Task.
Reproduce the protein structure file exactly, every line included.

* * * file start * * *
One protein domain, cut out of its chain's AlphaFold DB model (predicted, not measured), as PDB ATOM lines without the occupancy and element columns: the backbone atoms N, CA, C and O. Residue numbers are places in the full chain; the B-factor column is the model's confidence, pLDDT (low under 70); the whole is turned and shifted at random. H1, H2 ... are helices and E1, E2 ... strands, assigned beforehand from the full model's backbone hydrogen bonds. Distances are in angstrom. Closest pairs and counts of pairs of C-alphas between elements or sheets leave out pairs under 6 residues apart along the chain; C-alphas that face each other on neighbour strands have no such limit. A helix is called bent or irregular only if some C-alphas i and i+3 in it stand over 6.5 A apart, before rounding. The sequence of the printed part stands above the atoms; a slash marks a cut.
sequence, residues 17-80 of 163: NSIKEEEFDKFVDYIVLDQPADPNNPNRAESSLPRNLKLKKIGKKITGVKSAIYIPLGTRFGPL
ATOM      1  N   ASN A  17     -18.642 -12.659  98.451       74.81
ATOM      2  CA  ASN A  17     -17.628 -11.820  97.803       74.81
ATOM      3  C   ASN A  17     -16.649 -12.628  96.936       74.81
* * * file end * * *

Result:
One protein domain, cut out of its chain's AlphaFold DB model (predicted, not measured), as PDB ATOM lines without the occupancy and element columns: the backbone atoms N, CA, C and O. Residue numbers are places in the full chain; the B-factor column is the model's confidence, pLDDT (low under 70); the whole is turned and shifted at random. H1, H2 ... are helices and E1, E2 ... strands, assigned beforehand from the full model's backbone hydrogen bonds. Distances are in angstrom. Closest pairs and counts of pairs of C-alphas between elements or sheets leave out pairs under 6 residues apart along the chain; C-alphas that face each other on neighbour strands have no such limit. A helix is called bent or irregular only if some C-alphas i and i+3 in it stand over 6.5 A apart, before rounding. The sequence of the printed part stands above the atoms; a slash marks a cut.
sequence, residues 17-80 of 163: NSIKEEEFDKFVDYIVLDQPADPNNPNRAESSLPRNLKLKKIGKKITGVKSAIYIPLGTRFGPL
ATOM      1  N   ASN A  17     -18.642 -12.659  98.451       74.81
ATOM      2  CA  ASN A  17     -17.628 -11.820  97.803       74.81
ATOM      3  C   ASN A  17     -16.649 -12.628  96.936       74.81